Oh, I did not write that, code.

From what I understand the setPPA() is the payment periods per annum (a guess)
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ZvonkoSystems architectCommented:
Take paper and pencil and write down what you expect.
I do this:
The Year has 360 days and you pay interessts for 20 days and therefore you have to multiply the intersts percents by: 18
You see so far?
And then is 50% multiplied by 18: 900%
And not 4200 percent.

The 4200 percent from the calculation above is something else that you perhaps want but that I do not know how to calculate: if you calculate the interest not only for the Loan but also for the DAILY!!! interesst that you owe then it gets that high at the end of the day.
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maeltarAuthor Commented:
Where do you get the 18 from ?

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ZvonkoSystems architectCommented:
Read this:
http://en.wikipedia.org/wiki/Annual_percentage_rate

Read that and that write down how you want to calculate your percentages.
I can transform anything that you can calculate to JavaScript.
But JavaScript does not have the guess_what_I_nead() function, at least not yet <|;-)

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maeltarAuthor Commented:
Zvonko, yes I think you are correct in that I am seeing it as more complicated that it actually is. However I am sure it is not as easy as you show.

I got my approximation of 4200% apr from http://www.wonga.com (using that as an example).
Note, that Wonga also only allow one payment.

Using 365 as days in the year :

365/20 == 18.25

18.25 * 50% = 912.50%

I have read the wiki page a number of times and maybe I am looking at the wrong place, but :

http://en.wikipedia.org/wiki/Annual_percentage_rate#European_Union

Shows the formula using the Newton-Raphson method which I believe I need to calculate it correctly (to meet legal requirements).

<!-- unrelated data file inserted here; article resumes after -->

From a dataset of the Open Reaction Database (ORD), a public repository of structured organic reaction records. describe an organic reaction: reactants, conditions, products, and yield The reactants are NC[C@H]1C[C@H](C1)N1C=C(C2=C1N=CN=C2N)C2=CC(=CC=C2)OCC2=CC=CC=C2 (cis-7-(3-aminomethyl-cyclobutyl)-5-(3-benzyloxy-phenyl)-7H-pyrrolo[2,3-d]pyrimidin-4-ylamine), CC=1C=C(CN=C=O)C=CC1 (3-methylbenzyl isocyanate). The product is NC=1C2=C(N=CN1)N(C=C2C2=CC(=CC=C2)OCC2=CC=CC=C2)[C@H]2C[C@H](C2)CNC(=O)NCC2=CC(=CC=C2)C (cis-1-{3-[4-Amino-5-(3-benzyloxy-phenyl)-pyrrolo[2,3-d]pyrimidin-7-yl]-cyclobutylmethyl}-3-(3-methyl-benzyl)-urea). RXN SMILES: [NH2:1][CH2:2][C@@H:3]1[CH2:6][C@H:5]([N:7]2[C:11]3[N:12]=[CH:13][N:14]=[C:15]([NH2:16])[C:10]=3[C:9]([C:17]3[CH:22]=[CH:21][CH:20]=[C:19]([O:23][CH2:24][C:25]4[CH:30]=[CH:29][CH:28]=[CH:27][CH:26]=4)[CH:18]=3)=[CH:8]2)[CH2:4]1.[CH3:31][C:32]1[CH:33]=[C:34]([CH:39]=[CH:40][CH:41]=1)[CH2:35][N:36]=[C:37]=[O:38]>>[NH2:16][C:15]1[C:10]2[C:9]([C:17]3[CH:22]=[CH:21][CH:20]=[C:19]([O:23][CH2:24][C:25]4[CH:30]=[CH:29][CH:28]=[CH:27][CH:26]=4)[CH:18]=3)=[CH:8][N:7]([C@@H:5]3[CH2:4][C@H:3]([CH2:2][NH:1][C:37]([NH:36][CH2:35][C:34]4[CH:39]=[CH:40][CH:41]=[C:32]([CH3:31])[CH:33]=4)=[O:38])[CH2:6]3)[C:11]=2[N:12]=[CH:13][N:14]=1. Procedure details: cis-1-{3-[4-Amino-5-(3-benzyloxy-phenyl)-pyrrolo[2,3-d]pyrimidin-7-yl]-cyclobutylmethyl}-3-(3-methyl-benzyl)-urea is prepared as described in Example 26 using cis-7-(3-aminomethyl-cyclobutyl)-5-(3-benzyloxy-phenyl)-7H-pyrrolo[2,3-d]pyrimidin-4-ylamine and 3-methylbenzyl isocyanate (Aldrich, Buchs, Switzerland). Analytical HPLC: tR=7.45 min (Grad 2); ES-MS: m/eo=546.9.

So the formula that I need turning into code is :

http://upload.wikimedia.org/math/f/4/a/f4a38e606f03ce70c274fe4e4f30f26f.png
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ZvonkoSystems architectCommented:
You do not have a Sigma over one to N payments because your payment is done once.

And for the 365 change that days number in my example from 360 to 365 and you are done.

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maeltarAuthor Commented:
Ok, fair enough, can you tell me how wonga.com achieved their 4214% apr please ?
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ZvonkoSystems architectCommented:
No, I cannot tell you how they get that fantasy number.
Read this page section three:
http://www.wonga.com/money/is-this-apr-expensive

Then you will understand why they confuse the customers with that fantasy number.
Legally they are bound to tell you the APR. But they cannot.
The only thing is that they calculate 360% interests per anum. That is already extra orbital. But to hide that extra orbital interests they confuse the customer with even much higher percentage number to bring you back to trust their sliders and decide on your own whether you want to pay 360% percents (one percent for every day) or you do not want.

In Germany are such business forbidden.

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maeltarAuthor Commented:
Ahhh  now that is an excellent find :-)

But that's because the calculation required by law means that, where a loan is not taken out for a year, the interest rate must be compounded the same number of times the actual loan period would fit into a year.

So I just need to compound the rate and I will get the apr, ok, thank you very much for your time and patience helping me to understand this ...
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ZvonkoSystems architectCommented:
You are welcome <|:-)